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NeodymiumAlthough classed as a rare earth/lanthanide, interestingly Neodymium (Nd) is no rarer than cobalt, nickel or copper.

Neodymium is further distinguished as being part of the light rare earth group (LREE) – though it is something of an anomaly here due to its popular applications. Usually LREEs are characterized as being more common and less valuable than heavy rare earths (HREE) – however, due to Neodymium’s use (primarily) in Permanent Magnets (NdFeB), it is more valuable than its cohort of LREEs (Ce, La, Pr, Sm).

As stated, Neodymium’s primary use is in Permanent Magnets, which were made commercial in 1983. This application alone accounts for around 70% of Neodymium’s consumption. Permanent magnets have become so popular due to their strength and use in wind turbine generators, drive motors and Nickel metal hydride (NiMH) batteries for hybrid and electric vehicles – all very fashionable ‘green’/renewable energy technologies. The strength of these magnets means they are also used in a variety of our luxury electronics, such as hard-disk-drives (HDDs) in computers, mobile phones, microphones, audio-speakers, headphones – applications where high strength, power and yet compactness are vital properties for their commercial viability.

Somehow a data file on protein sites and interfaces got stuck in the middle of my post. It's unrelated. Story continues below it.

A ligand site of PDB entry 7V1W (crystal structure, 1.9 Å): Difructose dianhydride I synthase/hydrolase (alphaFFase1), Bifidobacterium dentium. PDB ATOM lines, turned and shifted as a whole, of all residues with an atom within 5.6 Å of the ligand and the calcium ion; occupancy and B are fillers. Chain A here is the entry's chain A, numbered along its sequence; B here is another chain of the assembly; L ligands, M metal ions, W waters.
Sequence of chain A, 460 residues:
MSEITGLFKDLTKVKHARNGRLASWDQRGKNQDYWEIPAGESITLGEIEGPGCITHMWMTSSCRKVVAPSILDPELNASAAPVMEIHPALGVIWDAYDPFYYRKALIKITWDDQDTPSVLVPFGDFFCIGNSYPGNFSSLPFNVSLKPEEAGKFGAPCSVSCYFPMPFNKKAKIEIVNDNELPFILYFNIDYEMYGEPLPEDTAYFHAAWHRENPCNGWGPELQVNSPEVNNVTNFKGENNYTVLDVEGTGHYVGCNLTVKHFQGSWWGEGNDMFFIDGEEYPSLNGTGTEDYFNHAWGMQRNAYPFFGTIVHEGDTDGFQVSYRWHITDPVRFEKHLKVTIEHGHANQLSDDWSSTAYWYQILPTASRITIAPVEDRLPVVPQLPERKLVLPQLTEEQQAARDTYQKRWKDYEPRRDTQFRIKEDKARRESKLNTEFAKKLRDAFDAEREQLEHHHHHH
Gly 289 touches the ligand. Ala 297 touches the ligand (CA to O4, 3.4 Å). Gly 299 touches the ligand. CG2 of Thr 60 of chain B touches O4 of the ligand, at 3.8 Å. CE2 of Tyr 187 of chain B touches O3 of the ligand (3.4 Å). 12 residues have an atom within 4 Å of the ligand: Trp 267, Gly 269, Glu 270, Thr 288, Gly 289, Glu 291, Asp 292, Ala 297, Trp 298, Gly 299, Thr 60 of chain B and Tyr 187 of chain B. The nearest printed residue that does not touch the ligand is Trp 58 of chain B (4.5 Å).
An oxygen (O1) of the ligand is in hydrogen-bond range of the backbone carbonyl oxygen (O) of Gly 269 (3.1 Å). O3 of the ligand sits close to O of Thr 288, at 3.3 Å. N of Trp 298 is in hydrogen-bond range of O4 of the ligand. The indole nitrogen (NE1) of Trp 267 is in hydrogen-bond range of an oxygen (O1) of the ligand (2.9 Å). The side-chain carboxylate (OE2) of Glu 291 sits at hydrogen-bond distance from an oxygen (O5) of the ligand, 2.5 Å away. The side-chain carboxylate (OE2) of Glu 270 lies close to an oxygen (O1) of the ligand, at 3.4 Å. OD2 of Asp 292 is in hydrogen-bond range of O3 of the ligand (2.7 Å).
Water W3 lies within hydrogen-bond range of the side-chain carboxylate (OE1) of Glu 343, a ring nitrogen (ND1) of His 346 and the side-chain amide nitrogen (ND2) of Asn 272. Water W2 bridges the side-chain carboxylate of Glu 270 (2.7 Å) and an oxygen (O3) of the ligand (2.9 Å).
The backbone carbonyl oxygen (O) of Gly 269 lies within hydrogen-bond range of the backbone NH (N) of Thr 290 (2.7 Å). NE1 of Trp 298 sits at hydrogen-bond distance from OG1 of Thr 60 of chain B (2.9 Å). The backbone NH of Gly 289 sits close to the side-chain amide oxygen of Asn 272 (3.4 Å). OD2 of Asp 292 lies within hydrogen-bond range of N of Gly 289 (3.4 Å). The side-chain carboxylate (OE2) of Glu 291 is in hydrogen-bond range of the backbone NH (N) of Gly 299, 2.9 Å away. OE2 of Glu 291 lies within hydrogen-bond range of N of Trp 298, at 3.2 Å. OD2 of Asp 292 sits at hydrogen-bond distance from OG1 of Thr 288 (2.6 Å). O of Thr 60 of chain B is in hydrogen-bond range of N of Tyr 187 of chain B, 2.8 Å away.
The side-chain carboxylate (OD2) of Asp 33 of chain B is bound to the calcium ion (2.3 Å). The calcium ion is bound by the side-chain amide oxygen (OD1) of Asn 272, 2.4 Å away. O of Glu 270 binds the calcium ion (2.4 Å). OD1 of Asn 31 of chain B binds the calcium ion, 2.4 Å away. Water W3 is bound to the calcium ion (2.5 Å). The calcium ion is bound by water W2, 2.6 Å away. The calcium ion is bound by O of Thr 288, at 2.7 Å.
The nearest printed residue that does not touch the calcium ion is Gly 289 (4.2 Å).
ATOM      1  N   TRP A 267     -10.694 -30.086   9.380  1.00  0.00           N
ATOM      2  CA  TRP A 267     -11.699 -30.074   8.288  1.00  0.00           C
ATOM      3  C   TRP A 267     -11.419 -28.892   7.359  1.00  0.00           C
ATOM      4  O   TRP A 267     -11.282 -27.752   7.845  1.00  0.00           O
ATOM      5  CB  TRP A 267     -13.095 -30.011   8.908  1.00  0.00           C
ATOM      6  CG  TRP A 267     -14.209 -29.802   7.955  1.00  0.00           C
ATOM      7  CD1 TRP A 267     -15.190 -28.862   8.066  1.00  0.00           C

Other applications of Neodymium are as follows: Nd is added to Magnesium alloys for improved strength, in various glass applications Neodymium oxides create purple and sky-blue in glass and ceramics, and when doped in glass it is used in certain lasers, as well as being used in glass for protective eyewear for welding, laser therapy and sun-beds. In car manufacture, Nd is used in ABS, anti-glare lights, mirrors, electric windows and door-locking systems. Within the medical industry, large Neodymium magnets are used in certain MRI machines.

Atomic no.
Relative atomic mass
Melting point
Boiling point
Electrical resistivity
Young’s modulus
Heat capacity
Thermal conductivity
7.01 gm-3
643 nΩm
41.4 Gpa
27.45 J/K/mol
33 ppm
16.5 W /m/K